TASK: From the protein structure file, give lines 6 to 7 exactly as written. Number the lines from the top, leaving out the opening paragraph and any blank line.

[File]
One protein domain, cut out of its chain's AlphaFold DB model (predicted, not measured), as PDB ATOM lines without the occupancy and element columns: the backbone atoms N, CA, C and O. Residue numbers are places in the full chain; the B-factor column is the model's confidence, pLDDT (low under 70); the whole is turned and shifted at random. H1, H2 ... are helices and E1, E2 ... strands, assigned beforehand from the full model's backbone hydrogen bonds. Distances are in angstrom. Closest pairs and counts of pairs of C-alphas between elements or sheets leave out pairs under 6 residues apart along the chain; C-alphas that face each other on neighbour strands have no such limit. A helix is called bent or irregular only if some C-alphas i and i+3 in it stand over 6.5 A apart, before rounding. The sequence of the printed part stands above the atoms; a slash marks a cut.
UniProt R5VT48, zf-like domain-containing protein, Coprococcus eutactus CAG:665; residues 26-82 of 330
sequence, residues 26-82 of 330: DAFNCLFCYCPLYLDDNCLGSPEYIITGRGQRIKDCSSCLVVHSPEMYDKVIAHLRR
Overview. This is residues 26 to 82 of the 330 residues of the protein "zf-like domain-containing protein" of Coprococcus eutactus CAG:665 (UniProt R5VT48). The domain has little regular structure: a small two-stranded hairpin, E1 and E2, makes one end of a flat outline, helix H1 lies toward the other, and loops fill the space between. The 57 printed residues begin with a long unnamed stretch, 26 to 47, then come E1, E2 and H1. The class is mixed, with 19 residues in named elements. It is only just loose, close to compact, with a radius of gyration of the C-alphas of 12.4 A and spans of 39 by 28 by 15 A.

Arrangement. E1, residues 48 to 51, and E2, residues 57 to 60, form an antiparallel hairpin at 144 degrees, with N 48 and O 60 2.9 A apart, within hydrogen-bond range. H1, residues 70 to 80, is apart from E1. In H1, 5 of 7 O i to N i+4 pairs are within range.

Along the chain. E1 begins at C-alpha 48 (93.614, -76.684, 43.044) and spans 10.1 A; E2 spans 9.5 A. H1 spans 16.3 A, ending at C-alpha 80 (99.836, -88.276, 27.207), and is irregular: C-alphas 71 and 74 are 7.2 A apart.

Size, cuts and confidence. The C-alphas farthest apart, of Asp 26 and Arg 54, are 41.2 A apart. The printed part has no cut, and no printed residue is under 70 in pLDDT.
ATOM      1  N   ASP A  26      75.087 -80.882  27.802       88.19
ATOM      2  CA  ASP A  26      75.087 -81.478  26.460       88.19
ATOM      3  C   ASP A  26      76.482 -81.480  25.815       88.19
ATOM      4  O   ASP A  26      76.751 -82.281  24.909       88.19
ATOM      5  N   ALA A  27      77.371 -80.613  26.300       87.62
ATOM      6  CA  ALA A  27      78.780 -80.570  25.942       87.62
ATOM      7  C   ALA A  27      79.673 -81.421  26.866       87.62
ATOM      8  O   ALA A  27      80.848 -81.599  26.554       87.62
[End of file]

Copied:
Size, cuts and confidence. The C-alphas farthest apart, of Asp 26 and Arg 54, are 41.2 A apart. The printed part has no cut, and no printed residue is under 70 in pLDDT.
ATOM      1  N   ASP A  26      75.087 -80.882  27.802       88.19